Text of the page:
NMUN Conference in Washington, DC
On October 30, 2008-November 2, 2008 the Rhodes College Model UN team, which consists of International Studies Students: Drew Rumbelow, Alex Chanthusus, Michael Pham, Lauren Rogers, Elizabeth Tomlinson, Lara Wagner, Kelly Ranager, Anna Laymon, Katelyn Munsey, Sarah Smith visited Washington DC for the National Model UN Conference (NMUN-DC) held on the campus of the School for Advanced International Studies (SAIS) of Johns Hopkins University. Anna Laymon describes the experience below:
Washington DC is unlike any other city in the United States—magnificent monuments and marble buildings line the streets, creating an incomparable ambiance of dignity and patriotism. As the Rhodes College Model UN team walked through the heart of the nation’s capitol, many for our first time, we discussed the uncanny sense of pride that encompasses any person who witnesses the grandiose of the Lincoln Memorial, or beauty of the Capitol Building. We came to DC to represent Rhodes College in the annual DC National Model UN Conference; the school’s first conference in years and the first college level Model UN competition for each of our delegates. Needless to say, our nerves were high. However, as we toured the Capitol building and the Senate Cloak Room upon our arrival in DC, our nerves began to settle. As we quickly learned, the pride and admiration the city exerts upon its visitors increased tenfold as we stood in the heart of the nation’s political machine. We were no longer concerned with what we would say during our debates the next day at the Conference, but entranced by the history of where we stood.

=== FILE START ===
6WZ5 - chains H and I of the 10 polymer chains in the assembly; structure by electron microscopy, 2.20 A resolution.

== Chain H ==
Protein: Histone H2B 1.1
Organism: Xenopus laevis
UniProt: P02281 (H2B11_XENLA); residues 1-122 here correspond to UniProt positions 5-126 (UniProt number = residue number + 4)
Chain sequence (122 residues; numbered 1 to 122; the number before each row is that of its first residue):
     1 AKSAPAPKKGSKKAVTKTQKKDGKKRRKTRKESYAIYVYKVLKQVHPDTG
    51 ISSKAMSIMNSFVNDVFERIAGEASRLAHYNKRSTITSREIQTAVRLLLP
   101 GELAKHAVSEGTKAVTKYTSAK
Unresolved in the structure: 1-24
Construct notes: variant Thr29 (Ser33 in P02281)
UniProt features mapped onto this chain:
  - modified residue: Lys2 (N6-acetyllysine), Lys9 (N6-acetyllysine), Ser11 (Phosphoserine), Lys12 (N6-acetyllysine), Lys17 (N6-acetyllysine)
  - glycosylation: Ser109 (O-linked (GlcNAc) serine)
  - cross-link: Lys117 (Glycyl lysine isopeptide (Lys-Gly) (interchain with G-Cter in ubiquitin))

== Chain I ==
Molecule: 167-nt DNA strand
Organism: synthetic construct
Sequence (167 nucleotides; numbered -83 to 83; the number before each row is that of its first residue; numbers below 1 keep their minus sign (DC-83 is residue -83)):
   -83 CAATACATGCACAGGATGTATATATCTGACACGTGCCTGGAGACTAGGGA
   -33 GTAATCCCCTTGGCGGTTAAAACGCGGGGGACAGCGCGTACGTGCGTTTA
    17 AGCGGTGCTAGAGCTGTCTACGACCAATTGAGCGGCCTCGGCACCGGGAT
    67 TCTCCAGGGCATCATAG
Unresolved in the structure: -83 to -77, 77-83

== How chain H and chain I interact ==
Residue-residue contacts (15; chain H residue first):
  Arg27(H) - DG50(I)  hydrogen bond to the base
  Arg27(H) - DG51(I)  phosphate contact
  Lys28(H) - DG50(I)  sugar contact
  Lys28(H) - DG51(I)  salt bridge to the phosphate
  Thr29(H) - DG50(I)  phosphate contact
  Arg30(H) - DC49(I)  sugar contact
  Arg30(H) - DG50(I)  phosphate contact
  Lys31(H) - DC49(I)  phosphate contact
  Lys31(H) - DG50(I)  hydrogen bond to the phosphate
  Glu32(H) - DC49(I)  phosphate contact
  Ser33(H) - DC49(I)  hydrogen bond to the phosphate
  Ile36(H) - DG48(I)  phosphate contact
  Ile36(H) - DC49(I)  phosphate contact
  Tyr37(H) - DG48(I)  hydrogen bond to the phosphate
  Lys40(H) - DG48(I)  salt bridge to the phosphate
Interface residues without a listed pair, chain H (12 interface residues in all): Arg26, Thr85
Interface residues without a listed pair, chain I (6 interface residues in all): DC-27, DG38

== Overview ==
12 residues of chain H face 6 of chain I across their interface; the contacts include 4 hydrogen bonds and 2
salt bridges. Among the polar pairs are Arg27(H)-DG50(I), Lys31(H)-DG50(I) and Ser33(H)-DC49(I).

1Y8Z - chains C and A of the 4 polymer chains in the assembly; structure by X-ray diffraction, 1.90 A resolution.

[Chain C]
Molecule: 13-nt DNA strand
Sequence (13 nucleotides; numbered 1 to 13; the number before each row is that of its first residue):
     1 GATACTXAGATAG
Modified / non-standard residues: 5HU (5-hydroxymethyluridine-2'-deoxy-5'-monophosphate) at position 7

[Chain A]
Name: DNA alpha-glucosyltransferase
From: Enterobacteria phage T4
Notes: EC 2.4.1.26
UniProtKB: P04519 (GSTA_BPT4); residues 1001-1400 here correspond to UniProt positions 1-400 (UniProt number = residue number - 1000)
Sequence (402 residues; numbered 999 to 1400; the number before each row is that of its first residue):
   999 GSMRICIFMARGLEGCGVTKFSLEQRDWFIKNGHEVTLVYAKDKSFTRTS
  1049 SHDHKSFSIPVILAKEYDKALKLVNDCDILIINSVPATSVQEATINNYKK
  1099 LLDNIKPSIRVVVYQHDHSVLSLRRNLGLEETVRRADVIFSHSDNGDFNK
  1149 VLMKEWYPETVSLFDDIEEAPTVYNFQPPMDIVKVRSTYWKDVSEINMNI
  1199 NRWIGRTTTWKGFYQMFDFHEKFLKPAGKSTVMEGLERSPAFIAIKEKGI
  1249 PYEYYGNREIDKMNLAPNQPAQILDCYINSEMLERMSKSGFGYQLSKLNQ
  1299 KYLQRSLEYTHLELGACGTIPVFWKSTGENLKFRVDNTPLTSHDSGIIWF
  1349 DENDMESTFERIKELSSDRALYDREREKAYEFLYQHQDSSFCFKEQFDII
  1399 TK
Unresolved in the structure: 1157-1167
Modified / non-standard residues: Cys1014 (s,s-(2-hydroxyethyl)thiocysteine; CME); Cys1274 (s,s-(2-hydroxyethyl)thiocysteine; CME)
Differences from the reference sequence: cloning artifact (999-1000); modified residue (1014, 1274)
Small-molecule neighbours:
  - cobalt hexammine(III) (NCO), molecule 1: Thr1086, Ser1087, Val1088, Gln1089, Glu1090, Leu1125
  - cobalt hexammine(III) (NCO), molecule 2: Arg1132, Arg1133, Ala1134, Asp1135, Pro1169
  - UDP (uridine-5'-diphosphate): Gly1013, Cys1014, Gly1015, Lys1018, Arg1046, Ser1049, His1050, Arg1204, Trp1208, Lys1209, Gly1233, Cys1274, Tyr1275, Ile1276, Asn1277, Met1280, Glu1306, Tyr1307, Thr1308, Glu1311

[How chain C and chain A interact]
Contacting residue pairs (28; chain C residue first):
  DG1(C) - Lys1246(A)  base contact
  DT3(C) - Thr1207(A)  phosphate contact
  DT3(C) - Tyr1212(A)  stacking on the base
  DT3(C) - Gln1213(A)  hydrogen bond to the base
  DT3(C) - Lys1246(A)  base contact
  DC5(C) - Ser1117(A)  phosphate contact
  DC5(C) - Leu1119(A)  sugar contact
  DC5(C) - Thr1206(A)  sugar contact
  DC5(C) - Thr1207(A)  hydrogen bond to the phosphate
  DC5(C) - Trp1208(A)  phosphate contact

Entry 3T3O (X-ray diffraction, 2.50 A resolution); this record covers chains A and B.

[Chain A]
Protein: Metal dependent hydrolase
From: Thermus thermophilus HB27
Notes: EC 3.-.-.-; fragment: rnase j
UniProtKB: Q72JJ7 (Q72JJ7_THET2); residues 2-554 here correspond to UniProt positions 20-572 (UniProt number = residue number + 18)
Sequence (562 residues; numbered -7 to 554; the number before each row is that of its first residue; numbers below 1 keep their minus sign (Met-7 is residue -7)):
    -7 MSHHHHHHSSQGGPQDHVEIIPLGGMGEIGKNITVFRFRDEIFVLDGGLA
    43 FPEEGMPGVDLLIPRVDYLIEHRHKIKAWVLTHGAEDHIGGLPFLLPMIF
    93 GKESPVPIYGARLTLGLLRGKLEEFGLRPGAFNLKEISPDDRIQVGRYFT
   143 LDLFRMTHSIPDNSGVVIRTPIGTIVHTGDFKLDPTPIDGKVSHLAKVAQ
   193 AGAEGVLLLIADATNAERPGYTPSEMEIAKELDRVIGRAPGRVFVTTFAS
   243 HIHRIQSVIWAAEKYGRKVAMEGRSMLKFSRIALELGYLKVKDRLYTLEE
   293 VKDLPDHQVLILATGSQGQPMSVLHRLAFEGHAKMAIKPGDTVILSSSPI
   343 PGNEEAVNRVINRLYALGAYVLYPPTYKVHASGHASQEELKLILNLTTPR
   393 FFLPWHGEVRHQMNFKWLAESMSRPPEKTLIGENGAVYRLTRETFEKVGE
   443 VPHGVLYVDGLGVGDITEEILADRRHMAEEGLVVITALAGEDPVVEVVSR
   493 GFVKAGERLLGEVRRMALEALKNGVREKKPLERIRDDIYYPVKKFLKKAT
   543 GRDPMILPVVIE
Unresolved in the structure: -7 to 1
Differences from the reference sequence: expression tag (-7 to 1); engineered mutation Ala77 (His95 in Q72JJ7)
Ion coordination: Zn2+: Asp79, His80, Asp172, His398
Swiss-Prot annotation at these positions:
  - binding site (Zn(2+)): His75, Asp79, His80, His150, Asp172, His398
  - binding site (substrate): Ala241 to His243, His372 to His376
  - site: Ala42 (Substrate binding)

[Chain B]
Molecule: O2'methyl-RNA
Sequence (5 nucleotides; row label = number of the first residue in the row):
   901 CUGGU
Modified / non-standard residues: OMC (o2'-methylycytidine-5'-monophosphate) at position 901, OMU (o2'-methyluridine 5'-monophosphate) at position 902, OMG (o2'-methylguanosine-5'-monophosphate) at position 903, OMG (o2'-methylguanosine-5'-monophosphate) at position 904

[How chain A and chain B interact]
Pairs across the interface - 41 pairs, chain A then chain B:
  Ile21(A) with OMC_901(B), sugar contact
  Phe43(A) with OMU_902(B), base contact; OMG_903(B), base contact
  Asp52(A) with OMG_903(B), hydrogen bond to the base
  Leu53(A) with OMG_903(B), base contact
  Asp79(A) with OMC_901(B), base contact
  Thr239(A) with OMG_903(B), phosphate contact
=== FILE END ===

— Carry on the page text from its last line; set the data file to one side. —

Filled with the ambiance of Washington, we entered the conference prepared, nervous, and above all, excited. There were about ten of us in all, representing the United States at a time when hardly any country is less popular within the United Nations. Fending off constant references to the war in Iraq and the U.S. withdrawal from the Human Rights Council, we listened, debated, and learned. The conference itself was a great success, and each of us found ourselves leaving with increased respect for the United Nations process, as well as an exact understanding of what it takes to be a diplomat. And, above all, we returned to Memphis with an increased sense of accomplishment and growth, and a drive to create an even more competitive and enjoyable Model UN program at Rhodes.
We would like to thank each of the Rhodes alumni who made our trip one of the best Rhodes Model UN has ever experienced. From the tour of the Senate floor to dinner with a dozen Rhodes graduates, we truly felt welcome in DC. We are looking forward to the conference in the fall of 2009, and with continued effort and growth, we hope only to match the great experience we had in DC just a few months ago.